214

I'm running Mountain Lion and the basic default Python version is 2.7. I downloaded Python 3.3 and want to set it as default.

Currently:

$ python
    version 2.7.5
$ python3.3
    version 3.3

How do I set it so that every time I run $ python it opens 3.3?

12 Answers 12

441

Changing the default python version system wide would break some applications that depend on python2.

You can alias the commands in most shells, Mac OS X uses bash by default, if you also do put this into your ~/.bash_profile:

alias python='python3'

python command now refers to python3. If you want the original python (that refers to python2), you can escape the alias i.e. doing \python will launch python2 leaving the alias untouched)

If you launch interpreters more often (I do), better is to:

alias 2='python2'
alias 3='python3'

Tip: Instead of doing:

#!/usr/bin/env python

use:

#!/usr/bin/env python3

system will use python3 for running python executables.

  • 2
    Should this not be put in ~/.bash_profile instead of ~/.bash_aliases? – UnsettlingTrend Jul 2 '16 at 23:30
  • 3
    Putting alias python=python3 and then running python in my terminal on osx el capitan didn't work for me. Tried saving it both ~/.bash_aliases and ~/.bash_profile. – Haymaker87 Jul 26 '16 at 15:41
  • 33
    @Haymaker87 run source ~/.bash_profile after edit ~/.bash_profile file. – Wei Lu Aug 1 '16 at 22:08
  • 11
    You can do the same for pip: alias pip='pip3.6' – surfer190 Aug 12 '17 at 9:01
  • 2
    this even works in ~/.zshrc file – STEEL Apr 22 '18 at 5:01
86

You can solve it by symbolic link.

unlink /usr/local/bin/python
ln -s /usr/local/bin/python3.3 /usr/local/bin/python
  • 14
    This is the correct answer (aliases are nice but only accessible by bash, which limits where you can call from). However, I would use unlink instead of rm to remove symlinks (if you accidentally add a trailing slash on rm you might have some bad results). Alternatively, you could do ln -s -f ... which should overwrite the current symlink. – Chad Befus Oct 27 '17 at 15:37
  • 2
    @ChadBefus Thank you for your reply. I agree with your opinion. unlink is safer than rm. – Shin Kim Nov 15 '17 at 12:20
  • 2
    Does it have any consequences for scripts that expect python to be python2.7? – Anton Tarasenko Nov 21 '17 at 23:30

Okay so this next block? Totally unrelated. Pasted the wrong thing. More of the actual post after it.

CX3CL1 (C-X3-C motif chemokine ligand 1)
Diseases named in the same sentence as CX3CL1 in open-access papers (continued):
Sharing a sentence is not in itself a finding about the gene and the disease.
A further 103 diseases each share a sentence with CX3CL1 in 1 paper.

• 2
    Can you do the reverse to reestablish python2x as the default version? So if you have linked python with python3, I'm suggesting then you can unlink python3 and ln -s python2. – Jazzmine Dec 6 '17 at 10:57
  • 7
    macOS: unlink: /usr/bin/python: Operation not permitted – MarksCode Jun 23 '18 at 17:30
9

Go to 'Applications', enter 'Python' folder, there should be a bash script called 'Update Shell Profile.command' or similar. Run that script and it should do it.

Update: It looks like you should not update it: how to change default python version?

5

I believe most of people landed here are using ZSH thorugh iterm or whatever, and that brings you to this answer.

You have to add/modify your commands in ~/.zshrc instead.

3

I'm not sure if this is available on OS X, but on linux I would make use of the module command. See here.

Set up the modulefile correctly, then add something like this to your rc file (e.g. ~/.bashrc):

module load python3.3

This will make it so that your paths get switched around as required when you log in without impacting any system defaults.

3

I think when you install python it puts export path statements into your ~/.bash_profile file. So if you do not intend to use Python 2 anymore you can just remove that statement from there. Alias as stated above is also a great way to do it.

Here is how to remove the reference from ~/.bash_profile - vim ./.bash_profile - remove the reference (AKA something like: export PATH="/Users/bla/anaconda:$PATH") - save and exit - source ./.bash_profile to save the changes

  • It does not happen – co2f2e Dec 4 '17 at 2:56
3

The following worked for me

cd /usr/local/bin
mv python python.old
ln -s python3 python
  • Thanks! Worked for me too! – Diego Pamio Jan 6 at 20:06
3

Go to terminal type:

alias python=python3.x

This will setup default python as python3.x

2

For me the solution was using PyCharm and setting the default python version to the the one that i need to work with.

install PyCharm and go to file ==> preferences for new project, then choose the interpreter you want for your projects, in this case python 3.3

2

Open ~/.bash_profile file.

vi ~/.bash_profile

Then put the alias as follows:

alias python='python3'

Now save the file and then run the ~/.bash_profile file.

source ~/.bash_profile

Congratulation !!! Now, you can use python3 by typing python.

python --version

Python 3.7.3

1

If you are using a virtualenvwrapper, you can just locate it using which virtualenvwrapper.sh, then open it using vim or any other editor then change the following

# Locate the global Python where virtualenvwrapper is installed.
if [ "${VIRTUALENVWRAPPER_PYTHON:-}" = "" ]
then
    VIRTUALENVWRAPPER_PYTHON="$(command \which python)"
fi

Change the line VIRTUALENVWRAPPER_PYTHON="$(command \which python)" to VIRTUALENVWRAPPER_PYTHON="$(command \which python3)".

1

If you use macports, you do not need to play with aliases or environment variables, just use the the method macports already offers, explained by this Q&A:

How to: Macports select python

TL;DR:

sudo port select --set python python27

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